Today is indeed a beautiful day | Teen Ink

Today is indeed a beautiful day

January 31, 2008
By Anonymous

The clock strikes eight on a Thursday morning, and I am in my first period class. My calculus teacher is explaining a problem on the board with alarming fervor, but I personally could not care less. I have never felt so enervated in my entire life. I try to focus, but my eyes are closing and my head is slowly drooping. Stay awake! I silently berate myself, and my head jolts back into place. However, my eyelids still feel like two lead weights and before I know it, my eyes are closing and I am unable to stop myself from slipping into unconsciousness.

I snap out of my trance just as my forehead is mere inches away from the surface of the desk. I must look so ridiculous, bobbing my head up and down like some narcoleptic freak. Resisting the urge to slam my head against the desk and fall into a deep sleep, I get up from my seat and stumble out the door.

I stagger into the bathroom and stare at my reflection in the mirror. Oh God. I look like such a mess. I could pretend that my bloodshot eyes and corpselike countenance are blatant manifestations of the mere four hours of sleep I got last night, the night before that, and the night before that. But I know that it’s much more than just fatigue. Not only are my eyes fighting to stay awake, but also my muscles, bones, and brain are protesting against the injustice that is sleep deprivation. Most importantly, so is my heart.

Here’s the thing. I don’t really care about school. I know I should, and I’ve gotten so much crap from my parents for feeling so indifferent. Honestly, though, can you blame me for not finding calculus irresistibly exciting? Is it so unforgivable that I consider chemistry one of the most tedious subjects I’ve ever had the misfortune to encounter? Is it such a blasphemy to declare that although the insurmountable workload here is intended to be academically stimulating, I personally find it unbearably torturous and pointless?

Don’t get me wrong; I understand the importance of receiving a good education, becoming exceedingly knowledgeable, leaving a mark on society, and being revered greatly for generations. After all, I am at a preparatory school; I obviously appreciate quality education. That doesn’t mean that all high school students have to follow the same path. People are different; people like different things. We have individuality. Although all we seem to care about is sex, fashion, and drugs, we adolescents actually possess the uncanny ability to think for ourselves. And indeed, after many years of constant rumination, I have come to realize that certain people are compatible with certain fields of knowledge. Unfortunately, I do not feel comfortable wasting my time on monotonous subjects such as math, science, and all the other boring subjects that I’m required to learn here. It’s just not for me. What are those classes going to help me with in the end? Absolutely nothing.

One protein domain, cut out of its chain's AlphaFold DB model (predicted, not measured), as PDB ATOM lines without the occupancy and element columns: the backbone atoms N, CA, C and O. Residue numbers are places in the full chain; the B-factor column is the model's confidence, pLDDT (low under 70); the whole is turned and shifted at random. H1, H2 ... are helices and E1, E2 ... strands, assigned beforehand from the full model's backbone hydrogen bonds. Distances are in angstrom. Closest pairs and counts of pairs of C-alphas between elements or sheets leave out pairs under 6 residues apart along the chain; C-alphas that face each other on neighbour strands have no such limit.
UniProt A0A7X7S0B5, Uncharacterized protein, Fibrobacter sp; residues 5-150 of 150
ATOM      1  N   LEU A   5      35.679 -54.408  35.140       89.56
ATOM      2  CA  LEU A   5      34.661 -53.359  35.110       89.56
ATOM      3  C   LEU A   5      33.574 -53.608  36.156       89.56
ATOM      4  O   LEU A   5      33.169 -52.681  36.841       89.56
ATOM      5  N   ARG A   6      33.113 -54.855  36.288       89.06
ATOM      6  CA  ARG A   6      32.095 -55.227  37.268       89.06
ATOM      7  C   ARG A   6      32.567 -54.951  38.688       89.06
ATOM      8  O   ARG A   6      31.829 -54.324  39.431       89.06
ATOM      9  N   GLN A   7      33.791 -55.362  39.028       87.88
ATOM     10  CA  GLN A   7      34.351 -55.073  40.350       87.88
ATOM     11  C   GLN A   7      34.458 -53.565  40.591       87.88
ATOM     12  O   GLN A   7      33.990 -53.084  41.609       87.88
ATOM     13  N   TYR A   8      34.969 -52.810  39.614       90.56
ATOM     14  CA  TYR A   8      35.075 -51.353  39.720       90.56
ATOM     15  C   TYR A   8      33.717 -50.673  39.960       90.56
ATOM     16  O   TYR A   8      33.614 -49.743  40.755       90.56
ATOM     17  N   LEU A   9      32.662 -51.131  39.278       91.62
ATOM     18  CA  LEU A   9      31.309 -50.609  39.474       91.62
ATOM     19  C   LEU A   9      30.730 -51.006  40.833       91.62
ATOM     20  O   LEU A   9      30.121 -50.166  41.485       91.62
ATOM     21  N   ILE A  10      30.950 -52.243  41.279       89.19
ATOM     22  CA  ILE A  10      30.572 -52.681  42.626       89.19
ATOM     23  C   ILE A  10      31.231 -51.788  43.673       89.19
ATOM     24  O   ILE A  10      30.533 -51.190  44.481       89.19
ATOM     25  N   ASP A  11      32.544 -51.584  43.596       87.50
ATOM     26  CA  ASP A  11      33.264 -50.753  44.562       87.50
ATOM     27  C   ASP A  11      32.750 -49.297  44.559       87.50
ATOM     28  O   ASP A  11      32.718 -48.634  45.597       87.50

I don’t understand why people are devoting all their time and energy into college applications. It’s important to get reasonably good grades in high school, but college is so overrated. I mean, it’s not like attending a prestigious university is going to guarantee success for life. What really pisses me off, however, is the fact that I’m forced to join in this strenuous competition myself.

Seriously. All I ever wanted was to write whatever and whenever I wanted. Spilling my thoughts out on a laptop computer or a blank sheet of paper is the most exhilarating thing I’ve ever done. Why won’t anyone just let me pursue my interests and make the most out of them?

I press my forehead against the cool surface of the mirror, and that temporarily alleviates my frustration. In my head, I tell myself repeatedly to work hard. Work hard and it will all be worth it. That’s what the sagacious parental units and the erudite teachers say. They’re smarter than I am, so they must know what they’re talking about. I might as well trust them. Yet somehow, I don’t really buy that theory.

It doesn’t really matter whether I buy it. I honestly don’t have a choice.

With a deep sigh, I walk out of the bathroom and go back into the classroom. As I settle down in my seat, I turn my book to the proper page and attempt to concentrate. I can easily read the numbers and letters on that page, but they mean as much to me as a medley of scribbles drawn by a four-year-old with dull-pointed crayons.

Class is dismissed soon after, and I suddenly feel extremely joyous. I gleefully grab my bag and cram my book, notebook, and pencils into it, perhaps a little too eager to get the hell out of there.

I step outside of the math building. It is a beautiful day. Good weather is usually ephemeral in New England, so it’s best to enjoy it while one can. I bask in the cool breeze that billows my long dark hair and the glowing sunlight that warms my entire body. Today is indeed a beautiful day. It’s absolutely gorgeous.

Now, if only everything else were just as beautiful.

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